Panda bears: Not as mysterious as we once thought | Science | In-depth reporting on science and technology | DW | 03.05.2019

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Panda bears: Not as mysterious as we once thought

Panda bears eat bamboo. We all know that. But we also all know that bears are meat eaters. A new study indicates the panda bears' change of diet from meat to bamboo isn't as puzzling as it would appear on first glance.

Like you or perhaps one of your vegetarian friends, panda bears are biologically classified as meat eaters despite their plant-based diets. The panda bear, although historically a carnivore, has long sustained itself mainly off bamboo.

But unlike you or one of your vegetarian friends, panda bears didn’t watch a documentary one day and decide to ban meat from their diets for ethical or health reasons. So how did it happen? When, and why, did the bears abruptly stop eating meat and start eating plants instead?

These questions, which have occupied the minds of scientists since China began loaning its bears to Western zoos after the Communist Revolution, were misguided, according to a May 2 study conducted in the Shaanxi province of China and reported in Current Biology.

Previously, instead of basing their understanding of the evolution of the panda's diet on nutrient consumption, scientists focused on "carnivore" and "herbivore" diet classifications, which are based solely on the type of food or energy, rather than nutrients, consumed.

In reality, scientists found that a nutrient-focused analysis shows that the bears’ seemingly mysterious change of heart (or, rather, diet) isn’t so mysterious after all.

Through their bamboo-based diets, panda bears receive levels of protein and carbohydrates typical of hypercarnivores, or animals such as alligators and vultures, whose diets are composed of more than 70 percent meat, according to the study.

So, although bamboo is traditionally classified as a plant, to a panda bear, nutritionally it functions more like a meat.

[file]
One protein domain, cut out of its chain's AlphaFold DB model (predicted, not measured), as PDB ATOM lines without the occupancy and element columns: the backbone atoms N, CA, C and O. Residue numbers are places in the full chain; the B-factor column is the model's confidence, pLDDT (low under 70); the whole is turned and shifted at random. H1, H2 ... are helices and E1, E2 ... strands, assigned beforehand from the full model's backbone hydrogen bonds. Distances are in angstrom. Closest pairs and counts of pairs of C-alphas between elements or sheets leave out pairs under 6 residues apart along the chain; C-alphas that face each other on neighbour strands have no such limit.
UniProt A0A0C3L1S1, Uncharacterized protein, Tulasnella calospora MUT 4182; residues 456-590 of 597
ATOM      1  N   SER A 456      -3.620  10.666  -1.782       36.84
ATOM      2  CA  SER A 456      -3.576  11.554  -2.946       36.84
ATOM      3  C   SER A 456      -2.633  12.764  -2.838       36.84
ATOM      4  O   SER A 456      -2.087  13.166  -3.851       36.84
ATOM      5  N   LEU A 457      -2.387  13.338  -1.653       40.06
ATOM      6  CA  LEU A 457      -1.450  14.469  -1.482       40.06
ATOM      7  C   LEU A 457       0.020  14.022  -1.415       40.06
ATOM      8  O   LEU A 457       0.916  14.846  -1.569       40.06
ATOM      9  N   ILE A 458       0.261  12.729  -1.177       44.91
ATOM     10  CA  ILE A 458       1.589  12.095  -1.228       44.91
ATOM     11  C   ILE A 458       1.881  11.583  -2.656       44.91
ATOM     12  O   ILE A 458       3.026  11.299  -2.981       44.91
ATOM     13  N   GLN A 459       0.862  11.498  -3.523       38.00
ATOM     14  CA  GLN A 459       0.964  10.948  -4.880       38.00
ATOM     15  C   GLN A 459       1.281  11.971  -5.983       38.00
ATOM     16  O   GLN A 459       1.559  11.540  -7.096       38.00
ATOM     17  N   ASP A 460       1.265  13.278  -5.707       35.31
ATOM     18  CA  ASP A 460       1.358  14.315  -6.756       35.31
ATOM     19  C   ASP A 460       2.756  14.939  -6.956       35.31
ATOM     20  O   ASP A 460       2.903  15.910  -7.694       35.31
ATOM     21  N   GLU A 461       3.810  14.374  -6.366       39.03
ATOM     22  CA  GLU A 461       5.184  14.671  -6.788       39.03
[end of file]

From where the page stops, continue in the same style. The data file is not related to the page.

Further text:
Herbivore on the outside, carnivore on the inside

Though they can still be classified as herbivores, pandas eat more like feral cats or wolves, with protein making up 50 percent of the nutrients consumed. The carnivorous classification can be extended across the life cycle – macronutrients in panda milk also indicate carnivorous composition.

Many of the herbivorous traits possessed by panda bears, such as dental and cranial adaptations and the pseudo thumb, are concerned with food processing, according to the study.

Many of the panda bear’s traits typical of meat eaters are more closely associated with macronutrient processing, the study said. So, a panda bear’s insides function like a meat eater’s, while the outsides adapted to the consumption of plants.

The panda bear’s pseudo thumb, for example, allows the animals to grasp bamboo sticks and is lauded by scientists as one of the most extraordinary manipulation systems in mammalian evolution.

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This means that when panda bears evolved from their meat-eating ancestors, the diet change from meat to bamboo required far less evolutionary modification than previously suspected. Panda bears didn’t one day arbitrarily decide to drop meat and pick up bamboo sticks.

"The transition was likely more superficial than assumed," the study said, adding that the main changes were probably confined to food-handling traits and some micronutritional modifications.

Scientists have yet to determine when the fateful diet change took place in the evolutionary timeline of pandas. But this study indicates the shift wasn’t nearly as abrupt or dramatic as previously understood.

Panda bears are an endangered species and occur in the wild only in China, which hosts 80 percent of the world’s population of the black and white bear. In March, the country announced plans for the construction of a new national park where the bears can reproduce undisturbed.

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